In Maori mythology, taniwha are beings that live in deep pools in rivers, dark caves, or in the sea, especially in places where there are dangerous currents. Taniwha appear in many forms. In the ocean they can be seen as whales and sharks or great monsters with razor sharp spines and fish scales. In some traditions they are seen as dangerous, predatory beings, who kidnap women to have as wives and eat humans. Others were kaitiaki, or protectors of the Maori peoples. These ones were respected, and people who passed by their habitats would leave an offering.
There are many traditional stories:
Te Tau-a-Porirua was a taniwha from Heretaunga , said to live on the Ruataniwha plains. A chief named
Tara was responsible for capturing this taniwha, which had killed many people. Tara made a giant eel pot, put in 200 dogs as bait and set the pot in the Roto-a-Tara lake. Lured by the dogs, the taniwha entered the trap. Tara then dragged the creature ashore and killed it. When it was cut open, more than 200 victims were found inside. They were buried, and the taniwha was eaten by Tara and his people.
However some stories were more recent:
In the 1870s, Mohi Tūrei, an elder of Ngāti Porou, sent a letter in to the Māori language newspaper Te Waka Maori o Niu Tirani. He described the case of a girl who was said to have been killed by a taniwha.On 20 December 1876, four girls were swimming in a waterhole at Waipapa. This spot was said to be the home of a taniwha named Tāminamina. While three of the girls began to bathe, the fourth, Mereana, swam to the other side of the waterhole, climbed out onto the rocks, and began sucking nectar from the red flowers of the sacred rātā tree. Suddenly, she slipped back into the water. Her friend Rāhera tried to grab her, but failed. The two other girls screamed, because they saw the water whirling near where she had fallen, and knew it to be the taniwha named Tāminamina who had got their friend.Rāhera dived to find her, but could not. Rāhera swam to shallow waters and then saw the water was rising into waves. Days later Mereana was found, back on the rock where she had slipped. But when a group came to get her body, she had once again disappeared. An elder believed she had been taken by the taniwha as punishment for sucking the flowers of the sacred rātā tree.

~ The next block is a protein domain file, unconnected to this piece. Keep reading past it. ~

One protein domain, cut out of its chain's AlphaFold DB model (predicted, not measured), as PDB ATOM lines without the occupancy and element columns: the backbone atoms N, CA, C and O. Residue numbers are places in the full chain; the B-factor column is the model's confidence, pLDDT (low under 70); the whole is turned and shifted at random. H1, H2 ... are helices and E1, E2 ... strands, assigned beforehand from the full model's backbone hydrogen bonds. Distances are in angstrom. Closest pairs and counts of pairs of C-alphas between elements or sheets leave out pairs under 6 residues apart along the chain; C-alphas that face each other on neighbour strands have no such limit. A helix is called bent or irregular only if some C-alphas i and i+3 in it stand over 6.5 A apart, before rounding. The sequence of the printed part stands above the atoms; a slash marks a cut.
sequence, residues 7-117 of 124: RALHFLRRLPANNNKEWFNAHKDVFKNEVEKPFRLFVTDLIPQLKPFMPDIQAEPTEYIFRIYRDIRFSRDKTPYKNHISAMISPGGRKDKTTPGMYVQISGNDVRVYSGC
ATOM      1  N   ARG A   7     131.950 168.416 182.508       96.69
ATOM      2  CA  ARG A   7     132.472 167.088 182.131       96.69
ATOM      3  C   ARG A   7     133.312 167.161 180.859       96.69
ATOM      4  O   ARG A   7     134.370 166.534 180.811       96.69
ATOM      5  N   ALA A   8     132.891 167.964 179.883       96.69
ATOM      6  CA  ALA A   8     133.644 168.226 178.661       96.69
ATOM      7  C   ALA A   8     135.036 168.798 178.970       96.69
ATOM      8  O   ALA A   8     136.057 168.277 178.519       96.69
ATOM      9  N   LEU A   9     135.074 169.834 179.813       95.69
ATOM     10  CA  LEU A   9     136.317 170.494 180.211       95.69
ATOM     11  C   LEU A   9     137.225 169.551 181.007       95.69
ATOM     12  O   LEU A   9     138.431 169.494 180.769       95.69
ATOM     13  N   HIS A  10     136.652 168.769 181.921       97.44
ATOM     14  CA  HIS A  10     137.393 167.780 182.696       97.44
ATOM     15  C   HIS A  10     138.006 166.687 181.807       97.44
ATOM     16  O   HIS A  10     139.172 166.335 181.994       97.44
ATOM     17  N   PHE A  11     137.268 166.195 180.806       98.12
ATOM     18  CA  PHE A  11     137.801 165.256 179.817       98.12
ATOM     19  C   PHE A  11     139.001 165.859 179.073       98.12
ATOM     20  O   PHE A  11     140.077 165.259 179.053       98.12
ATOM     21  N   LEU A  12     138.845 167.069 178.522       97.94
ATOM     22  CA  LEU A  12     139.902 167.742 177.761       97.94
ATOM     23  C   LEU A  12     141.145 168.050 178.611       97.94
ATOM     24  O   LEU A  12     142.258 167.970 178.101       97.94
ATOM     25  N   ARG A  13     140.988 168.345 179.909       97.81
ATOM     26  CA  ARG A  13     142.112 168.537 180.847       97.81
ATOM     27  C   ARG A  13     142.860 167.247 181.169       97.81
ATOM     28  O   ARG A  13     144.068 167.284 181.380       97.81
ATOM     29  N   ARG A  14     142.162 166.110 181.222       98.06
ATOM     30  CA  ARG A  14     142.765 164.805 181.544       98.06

The belief in these creatures is so real that in 2002, Ngāti Naho, a Māori tribe from the Meremere district, successfully ensured that part of the country's major highway, State Highway 1, be re-routed in order to protect the abode of their legendary protector. This taniwha was said to have the appearance of large white eel, and Ngāti Naho argued that it must not be removed but rather move on of its own accord; to remove the taniwha would be to invite trouble. Newspaper article from 2002:
So real are these creatures in some people’s minds that an American TV crew went searching for them.(I think it may have been Josh Gates but as I am in UK perhaps someone from the USA may know).It is possible that there were or possibly still are real creatures living in deep pools etc that are called taniwha but are known creatures such as large eels or large fish. It is certainly a wonderful tradition and begs the question did large unknown(to us) creatures once exist that the Maori recognised and called taniwha.